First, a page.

Recently a federal judge ruled against an airline industry trade association in a case that questioned federal loan guarantees that help foreign companies purchase U.S.-made airplanes.
The Air Transport Association of America (ATA) sued the U.S. Export-Import Bank last year over loan guarantees to Air India, contending that the loan guarantees were harmful to domestic carriers in the competition for airline routes. Earlier this year, U.S. District Judge James Boasberg declined to issue an injunction against the Bank.
In July, the District Court determined that the Bank “acted neither arbitrarily and capriciously nor contrary to its governing statute when it approved the 2011 Commitments to Air India.”
ATA argued that export financing for U.S.-manufactured airplanes harms domestic carriers. The suit also alleged the Bank failed to fully assess the potential adverse effect of the loans. The judge found, though, that “there remain significant external checks on such hypothetical transactions: Congress not only has a recurring opportunity to decline to reauthorize the Bank, but it also gets the chance to review new commitments of more than $100 million before they take effect.”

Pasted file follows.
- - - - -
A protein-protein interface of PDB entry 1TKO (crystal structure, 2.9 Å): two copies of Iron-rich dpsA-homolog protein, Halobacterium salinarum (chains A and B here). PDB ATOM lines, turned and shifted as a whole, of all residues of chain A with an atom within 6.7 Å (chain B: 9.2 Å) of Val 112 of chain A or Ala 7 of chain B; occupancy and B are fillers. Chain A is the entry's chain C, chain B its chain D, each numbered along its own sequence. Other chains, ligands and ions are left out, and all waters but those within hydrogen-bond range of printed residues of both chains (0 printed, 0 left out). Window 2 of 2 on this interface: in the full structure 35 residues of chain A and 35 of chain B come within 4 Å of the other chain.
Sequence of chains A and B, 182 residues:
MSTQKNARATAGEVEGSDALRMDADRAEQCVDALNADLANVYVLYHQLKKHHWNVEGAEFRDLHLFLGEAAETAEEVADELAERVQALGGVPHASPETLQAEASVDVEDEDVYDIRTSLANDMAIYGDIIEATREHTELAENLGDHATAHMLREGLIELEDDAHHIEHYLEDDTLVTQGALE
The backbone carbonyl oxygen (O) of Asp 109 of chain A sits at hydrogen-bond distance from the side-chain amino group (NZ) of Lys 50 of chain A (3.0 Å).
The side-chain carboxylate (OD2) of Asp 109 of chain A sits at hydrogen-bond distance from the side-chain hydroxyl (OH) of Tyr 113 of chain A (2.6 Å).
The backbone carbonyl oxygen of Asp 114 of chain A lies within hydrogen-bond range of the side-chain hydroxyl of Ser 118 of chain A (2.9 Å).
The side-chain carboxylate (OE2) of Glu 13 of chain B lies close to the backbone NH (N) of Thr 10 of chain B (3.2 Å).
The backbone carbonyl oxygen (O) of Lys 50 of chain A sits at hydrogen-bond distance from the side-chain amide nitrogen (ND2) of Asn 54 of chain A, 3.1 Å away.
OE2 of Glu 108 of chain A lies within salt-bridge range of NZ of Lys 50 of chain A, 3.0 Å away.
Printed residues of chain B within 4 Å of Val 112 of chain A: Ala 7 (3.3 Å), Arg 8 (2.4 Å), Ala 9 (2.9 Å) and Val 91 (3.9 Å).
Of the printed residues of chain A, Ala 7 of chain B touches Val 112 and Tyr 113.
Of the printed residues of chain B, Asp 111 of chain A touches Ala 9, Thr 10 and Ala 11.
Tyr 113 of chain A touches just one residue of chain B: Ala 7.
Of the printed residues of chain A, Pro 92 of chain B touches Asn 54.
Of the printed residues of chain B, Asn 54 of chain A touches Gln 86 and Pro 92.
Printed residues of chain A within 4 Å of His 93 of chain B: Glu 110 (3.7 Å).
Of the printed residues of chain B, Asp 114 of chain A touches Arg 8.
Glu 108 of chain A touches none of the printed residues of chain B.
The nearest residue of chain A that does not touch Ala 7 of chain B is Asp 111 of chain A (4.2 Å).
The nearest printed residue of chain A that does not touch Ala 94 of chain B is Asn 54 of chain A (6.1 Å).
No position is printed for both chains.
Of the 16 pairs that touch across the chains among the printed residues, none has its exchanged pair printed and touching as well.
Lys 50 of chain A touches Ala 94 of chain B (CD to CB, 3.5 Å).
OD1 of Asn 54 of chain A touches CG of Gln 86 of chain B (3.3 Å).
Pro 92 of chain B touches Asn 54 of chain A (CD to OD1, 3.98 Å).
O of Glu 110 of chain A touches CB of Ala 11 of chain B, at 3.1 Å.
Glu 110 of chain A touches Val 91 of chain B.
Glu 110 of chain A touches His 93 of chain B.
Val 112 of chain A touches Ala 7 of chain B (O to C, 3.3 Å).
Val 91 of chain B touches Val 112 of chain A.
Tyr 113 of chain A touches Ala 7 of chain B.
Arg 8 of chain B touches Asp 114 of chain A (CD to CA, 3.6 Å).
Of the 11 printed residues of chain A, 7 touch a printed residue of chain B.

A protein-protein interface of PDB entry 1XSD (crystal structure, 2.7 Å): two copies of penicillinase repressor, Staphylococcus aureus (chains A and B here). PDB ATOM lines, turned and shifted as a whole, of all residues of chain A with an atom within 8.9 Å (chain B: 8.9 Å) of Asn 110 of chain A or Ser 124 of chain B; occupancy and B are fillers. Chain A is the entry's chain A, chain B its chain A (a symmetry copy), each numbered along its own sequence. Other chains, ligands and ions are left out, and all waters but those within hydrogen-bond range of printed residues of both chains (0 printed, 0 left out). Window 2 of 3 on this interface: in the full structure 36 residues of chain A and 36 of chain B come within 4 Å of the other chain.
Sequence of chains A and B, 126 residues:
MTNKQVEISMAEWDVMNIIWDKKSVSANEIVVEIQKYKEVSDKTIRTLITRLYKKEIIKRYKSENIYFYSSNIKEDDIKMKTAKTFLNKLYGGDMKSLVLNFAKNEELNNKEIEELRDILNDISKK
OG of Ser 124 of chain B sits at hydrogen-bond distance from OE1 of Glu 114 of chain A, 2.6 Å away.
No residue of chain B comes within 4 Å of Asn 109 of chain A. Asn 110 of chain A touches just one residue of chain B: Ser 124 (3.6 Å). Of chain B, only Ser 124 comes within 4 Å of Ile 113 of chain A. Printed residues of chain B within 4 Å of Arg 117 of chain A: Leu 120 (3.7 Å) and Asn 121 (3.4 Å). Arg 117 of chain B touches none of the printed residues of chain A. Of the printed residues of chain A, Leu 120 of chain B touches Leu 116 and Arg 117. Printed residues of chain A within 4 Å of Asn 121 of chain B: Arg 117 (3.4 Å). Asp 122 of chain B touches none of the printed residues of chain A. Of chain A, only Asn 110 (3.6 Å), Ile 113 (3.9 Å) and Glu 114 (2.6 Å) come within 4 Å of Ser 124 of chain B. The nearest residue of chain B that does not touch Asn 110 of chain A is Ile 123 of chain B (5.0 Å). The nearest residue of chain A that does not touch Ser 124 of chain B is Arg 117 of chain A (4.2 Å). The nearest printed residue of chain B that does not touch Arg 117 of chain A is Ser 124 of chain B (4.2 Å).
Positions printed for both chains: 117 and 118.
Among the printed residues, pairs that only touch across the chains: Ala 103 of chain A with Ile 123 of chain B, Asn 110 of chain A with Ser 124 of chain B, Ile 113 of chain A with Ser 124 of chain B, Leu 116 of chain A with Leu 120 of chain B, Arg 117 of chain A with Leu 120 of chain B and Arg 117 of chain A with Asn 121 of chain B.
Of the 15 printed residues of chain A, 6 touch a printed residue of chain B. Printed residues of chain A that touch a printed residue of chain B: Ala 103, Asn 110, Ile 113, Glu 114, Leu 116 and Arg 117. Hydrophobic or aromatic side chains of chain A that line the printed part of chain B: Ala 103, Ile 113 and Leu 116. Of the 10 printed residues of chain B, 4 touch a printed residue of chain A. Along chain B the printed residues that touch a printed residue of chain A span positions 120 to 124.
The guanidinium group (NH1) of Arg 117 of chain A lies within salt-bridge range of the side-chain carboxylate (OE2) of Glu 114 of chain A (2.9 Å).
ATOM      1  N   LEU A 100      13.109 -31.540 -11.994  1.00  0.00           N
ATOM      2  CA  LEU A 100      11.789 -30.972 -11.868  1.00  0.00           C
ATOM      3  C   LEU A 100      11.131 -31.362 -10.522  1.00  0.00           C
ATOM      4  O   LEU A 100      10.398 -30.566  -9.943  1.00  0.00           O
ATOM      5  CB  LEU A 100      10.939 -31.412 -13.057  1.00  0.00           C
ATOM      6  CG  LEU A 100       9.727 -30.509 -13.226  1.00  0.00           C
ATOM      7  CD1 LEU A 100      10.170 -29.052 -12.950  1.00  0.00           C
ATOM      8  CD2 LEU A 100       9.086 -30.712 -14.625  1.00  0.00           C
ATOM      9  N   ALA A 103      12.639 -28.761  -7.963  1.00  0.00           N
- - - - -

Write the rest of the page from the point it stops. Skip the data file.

In May, President Obama signed Export-Import Bank reauthorization legislation into law. The legislation reauthorized Ex-Im Bank through FY2014 and increased its lending cap to $140 billion. As NAM President Jay Timmons wrote in an Op-Ed earlier this year, the Ex-Im Bank in FY2011 “helped nearly 4,000 businesses in the U.S. export more than $41 billion worth of goods. Those exports support 290,000 jobs in this country, many of them at small and medium-sized businesses.”
Lauren Airey is director of trade facilitation policy, National Association of Manufacturers.
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